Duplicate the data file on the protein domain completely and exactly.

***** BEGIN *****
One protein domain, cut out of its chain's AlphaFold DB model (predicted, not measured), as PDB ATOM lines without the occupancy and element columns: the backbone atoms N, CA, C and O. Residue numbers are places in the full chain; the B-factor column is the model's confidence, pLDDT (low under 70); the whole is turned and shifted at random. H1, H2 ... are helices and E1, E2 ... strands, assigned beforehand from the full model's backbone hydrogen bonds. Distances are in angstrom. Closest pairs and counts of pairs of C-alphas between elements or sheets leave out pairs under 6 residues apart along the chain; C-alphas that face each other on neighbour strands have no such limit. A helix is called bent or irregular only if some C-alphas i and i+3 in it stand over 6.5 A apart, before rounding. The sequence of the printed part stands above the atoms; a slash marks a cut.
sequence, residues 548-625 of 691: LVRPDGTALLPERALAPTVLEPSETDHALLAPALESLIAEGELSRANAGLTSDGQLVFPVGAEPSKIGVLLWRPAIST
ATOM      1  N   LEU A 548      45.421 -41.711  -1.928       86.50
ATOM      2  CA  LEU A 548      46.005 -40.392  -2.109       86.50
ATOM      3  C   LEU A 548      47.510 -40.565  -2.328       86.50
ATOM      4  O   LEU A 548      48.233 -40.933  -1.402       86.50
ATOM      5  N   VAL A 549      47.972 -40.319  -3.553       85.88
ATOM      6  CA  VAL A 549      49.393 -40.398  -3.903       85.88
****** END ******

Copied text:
One protein domain, cut out of its chain's AlphaFold DB model (predicted, not measured), as PDB ATOM lines without the occupancy and element columns: the backbone atoms N, CA, C and O. Residue numbers are places in the full chain; the B-factor column is the model's confidence, pLDDT (low under 70); the whole is turned and shifted at random. H1, H2 ... are helices and E1, E2 ... strands, assigned beforehand from the full model's backbone hydrogen bonds. Distances are in angstrom. Closest pairs and counts of pairs of C-alphas between elements or sheets leave out pairs under 6 residues apart along the chain; C-alphas that face each other on neighbour strands have no such limit. A helix is called bent or irregular only if some C-alphas i and i+3 in it stand over 6.5 A apart, before rounding. The sequence of the printed part stands above the atoms; a slash marks a cut.
sequence, residues 548-625 of 691: LVRPDGTALLPERALAPTVLEPSETDHALLAPALESLIAEGELSRANAGLTSDGQLVFPVGAEPSKIGVLLWRPAIST
ATOM      1  N   LEU A 548      45.421 -41.711  -1.928       86.50
ATOM      2  CA  LEU A 548      46.005 -40.392  -2.109       86.50
ATOM      3  C   LEU A 548      47.510 -40.565  -2.328       86.50
ATOM      4  O   LEU A 548      48.233 -40.933  -1.402       86.50
ATOM      5  N   VAL A 549      47.972 -40.319  -3.553       85.88
ATOM      6  CA  VAL A 549      49.393 -40.398  -3.903       85.88